Sets the	tie variable to	osp, and returns its previous value.
	       This variable supports automatic	``flushing'' of	ioss.  If the
	       tie variable is non-null	and an ios needs more characters or
	       has characters to be consumed, the ios pointed at by the	tie
	       variable	is flushed.  By	default, cin is	tied initially to cout
	       so that attempts	to get more characters from standard input
	       result in flushing standard output.  Additionally, cerr and
	       clog are	tied to	cout by	default.  For other ioss, the tie
	       variable	is set to zero by default.

	       Returns the tie variable.

   Built-in Manipulators:
     Some convenient manipulators (functions that take an ios&,	an istream&,
     or	an ostream& and	return their argument; see manip(3C++))	are:
	  These	set the	conversion base	format flag to 10.

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IOS(3C++)							     IOS(3C++)

	  These	set the	conversion base	format flag to 16.

	  These	set the	conversion base	format flag to 8.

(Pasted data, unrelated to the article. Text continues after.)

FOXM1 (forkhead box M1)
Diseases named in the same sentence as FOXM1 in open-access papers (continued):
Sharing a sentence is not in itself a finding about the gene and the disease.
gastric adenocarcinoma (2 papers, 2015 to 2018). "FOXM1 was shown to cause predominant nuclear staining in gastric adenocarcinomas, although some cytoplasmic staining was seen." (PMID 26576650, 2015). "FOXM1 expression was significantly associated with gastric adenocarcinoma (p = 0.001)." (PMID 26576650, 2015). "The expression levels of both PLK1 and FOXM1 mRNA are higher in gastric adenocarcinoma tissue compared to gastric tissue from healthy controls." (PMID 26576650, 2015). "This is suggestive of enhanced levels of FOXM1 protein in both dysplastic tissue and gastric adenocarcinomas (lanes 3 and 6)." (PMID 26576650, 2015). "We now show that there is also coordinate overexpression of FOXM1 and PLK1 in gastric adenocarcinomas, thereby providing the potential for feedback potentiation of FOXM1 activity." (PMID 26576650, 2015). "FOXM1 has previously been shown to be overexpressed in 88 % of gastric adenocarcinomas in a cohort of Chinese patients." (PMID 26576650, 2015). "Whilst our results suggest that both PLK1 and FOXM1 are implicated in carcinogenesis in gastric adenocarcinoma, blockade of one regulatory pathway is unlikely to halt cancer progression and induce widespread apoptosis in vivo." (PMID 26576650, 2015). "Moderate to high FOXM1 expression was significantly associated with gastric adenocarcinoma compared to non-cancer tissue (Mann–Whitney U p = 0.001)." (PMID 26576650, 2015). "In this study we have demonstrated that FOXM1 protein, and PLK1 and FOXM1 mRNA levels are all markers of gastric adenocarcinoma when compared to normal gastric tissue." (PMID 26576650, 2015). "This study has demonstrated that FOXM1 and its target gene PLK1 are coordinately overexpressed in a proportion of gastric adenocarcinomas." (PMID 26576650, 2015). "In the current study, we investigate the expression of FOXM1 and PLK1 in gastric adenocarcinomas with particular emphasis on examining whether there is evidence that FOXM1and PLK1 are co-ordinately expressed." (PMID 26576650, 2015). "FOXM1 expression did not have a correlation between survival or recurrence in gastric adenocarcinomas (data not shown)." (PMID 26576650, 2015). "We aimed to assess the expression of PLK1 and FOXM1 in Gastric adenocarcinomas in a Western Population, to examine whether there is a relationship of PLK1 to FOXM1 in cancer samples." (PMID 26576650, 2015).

Extracts	whitespace characters.	See istream(3C++).

	       Ends a line by inserting	a newline character and	flushing.  See

	       Ends a string by	inserting a null (0) character.	 See

	       Flushes outs.  See ostream(3C++).

     Several parameterized manipulators	that operate on	ios objects are
     described in manip(3C++):	setw, setfill, setprecision, setiosflags, and

     The streambuf associated with an ios may be manipulated by	other methods
     than through the ios.  For	example, characters may	be stored in a
     queuelike streambuf through an ostream while they are being fetched
     through an	istream.  Or for efficiency some part of a program may choose
     to	do streambuf operations	directly rather	than through the ios.  In most
     cases the program does not	have to	worry about this possibility, because
     an	ios never saves	information about the internal state of	a streambuf.
     For example, if the streambuf is repositioned between extraction
     operations	the extraction (input) will proceed normally.

CAVEATS    [Toc]    [Back]

     The need for sync_with_stdio is a wart.  The old stream package did this
     as	a default, but in the iostream package unbuffered stdiobufs are	too
     inefficient to be the default.

     The stream	package	had a constructor that took a FILE* argument.  This is
     now replaced by stdiostream.  It is not declared even as an obsolete form
     to	avoid having iostream.h	depend on stdio.h.

     The old stream package allowed copying of streams.	 This is disallowed by
     the iostream package.  However, objects of	type istream_withassign,
     ostream_withassign, and iostream_withassign